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Figure 8. MirC exhibits intracellular localization during iron-deplete but not –replete growth. WT, ΔmirCGFP, and ΔmirCGFPRFP were grown in (A) iron-starved (400 μM BPS) and (B) iron–replete conditions for 48 h at 37°C. Hyphae were observed by differential interference microscopy (DIC). Fluorescence was localized intracellularly, possibly to vacuoles, in ΔmirCGFP, and ΔmirCGFPRFP during iron-starved but not –replete growth.

Disruption of mirC Decreases Virulence in G. mellonella

The virulence of ΔmirC in G. mellonella was significantly reduced compared to the WT strain (Figure 9). The Mantel-Cox test revealed that the survival curves of WT and ΔmirC were significantly different (p < 0.002).

FIGURE 9
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Figure 9. ΔmirC exhibits decreased virulence in G. mellonella. The survival curves of G. mellonella larvae when infected with 5 × 106 conidia per insect for ATCC46645 and ΔmirC. The Mantel-Cox test revealed that the virulence is significantly reduced in ΔmirC vs. the WT strain (p < 0.002).

Discussion

Despite significant efforts (Haas et al., 2003; Philpott and Protchenko, 2008; Moloney et al., 2016), little is known about the transporters involved in siderophore–mediated iron acquisition. Consequently, we functionally investigated putative siderophore transporters identified in previous proteomic analysis (Moloney et al., 2016). Deletion of mirC in A. fumigatus significantly decreased growth under iron-depletion and oxidative stress conditions, reduced intracellular ferricrocin levels, and attenuated virulence in the G. mellonella model. Additionally, LFQ proteomic analysis of ΔmirC revealed an increased abundance of proteins involved in siderophore biosynthesis in both iron-replete and -deplete conditions, indicating a dysregulated iron-sensing capacity. MirC appears to be located intracellularly in A. fumigatus. Interestingly, there was no decrease in growth under iron-deplete or oxidative conditions in the other deletion strains presented herein.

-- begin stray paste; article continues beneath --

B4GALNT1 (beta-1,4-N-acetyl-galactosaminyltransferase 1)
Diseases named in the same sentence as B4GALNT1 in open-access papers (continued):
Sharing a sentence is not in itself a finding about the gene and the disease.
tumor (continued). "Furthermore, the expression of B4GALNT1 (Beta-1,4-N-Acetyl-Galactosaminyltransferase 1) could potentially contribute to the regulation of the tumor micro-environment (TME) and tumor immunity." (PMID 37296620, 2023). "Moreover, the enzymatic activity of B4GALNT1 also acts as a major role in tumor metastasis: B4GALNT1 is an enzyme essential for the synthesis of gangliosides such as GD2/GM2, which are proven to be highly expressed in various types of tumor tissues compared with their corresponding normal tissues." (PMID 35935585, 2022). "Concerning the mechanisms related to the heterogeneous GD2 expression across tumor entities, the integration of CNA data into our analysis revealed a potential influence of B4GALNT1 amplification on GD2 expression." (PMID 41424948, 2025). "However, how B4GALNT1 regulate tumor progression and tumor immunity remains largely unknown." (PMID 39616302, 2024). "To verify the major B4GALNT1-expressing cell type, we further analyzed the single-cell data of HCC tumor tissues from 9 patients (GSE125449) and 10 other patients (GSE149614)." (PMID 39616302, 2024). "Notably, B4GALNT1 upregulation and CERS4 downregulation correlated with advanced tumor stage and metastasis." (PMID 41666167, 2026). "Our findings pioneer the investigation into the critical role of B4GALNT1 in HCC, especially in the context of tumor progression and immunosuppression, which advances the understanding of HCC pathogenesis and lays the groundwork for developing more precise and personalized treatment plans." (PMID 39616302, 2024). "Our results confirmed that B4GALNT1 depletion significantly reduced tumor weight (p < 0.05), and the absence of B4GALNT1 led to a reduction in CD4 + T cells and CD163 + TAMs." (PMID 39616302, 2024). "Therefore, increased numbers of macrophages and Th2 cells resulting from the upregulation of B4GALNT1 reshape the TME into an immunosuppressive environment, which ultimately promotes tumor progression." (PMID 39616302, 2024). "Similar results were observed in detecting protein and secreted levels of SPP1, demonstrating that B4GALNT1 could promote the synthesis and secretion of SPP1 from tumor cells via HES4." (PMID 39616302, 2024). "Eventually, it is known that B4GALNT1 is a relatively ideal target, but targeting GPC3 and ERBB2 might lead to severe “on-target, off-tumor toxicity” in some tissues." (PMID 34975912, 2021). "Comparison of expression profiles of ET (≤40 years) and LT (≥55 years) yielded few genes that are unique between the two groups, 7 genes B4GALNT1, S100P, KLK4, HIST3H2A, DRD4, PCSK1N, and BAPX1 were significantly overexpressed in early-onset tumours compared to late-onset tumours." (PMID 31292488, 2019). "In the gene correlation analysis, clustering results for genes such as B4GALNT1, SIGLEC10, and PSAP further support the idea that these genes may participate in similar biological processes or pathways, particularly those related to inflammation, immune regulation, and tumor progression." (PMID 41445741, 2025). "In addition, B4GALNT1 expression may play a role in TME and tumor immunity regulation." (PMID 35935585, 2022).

Significantly increased abundance of MirC was identified in the microsomal proteome of A. fumigatus under iron starvation (Moloney et al., 2016). The GATA-type transcription factor, SreA which is an important transcriptional regulator of iron homeostasis represses mirC expression in the presence of iron (Schrettl et al., 2008). Accordingly, it appears that mirC is involved in iron homeostasis since reduced growth was observed during iron starvation, following mirC deletion (p < 0.001) (Figures 1, 2). Compared to WT, no significant difference in extracellular siderophore production or uptake was observed for ΔmirC during iron starvation, thereby excluding a direct role for this transporter in siderophore uptake or efflux. This result is in accordance with previous work by Haas et al. (2003) in which Aspergillus nidulans mirC ortholog was expressed in an S. cerevisiae strain deficient in high affinity iron acquisition mechanisms (Haas et al., 2003). Analysis of iron uptake from siderophores TAFC, FC, ferrichrome, and enterobactin in this strain did not indicate any role for mirC in siderophore uptake.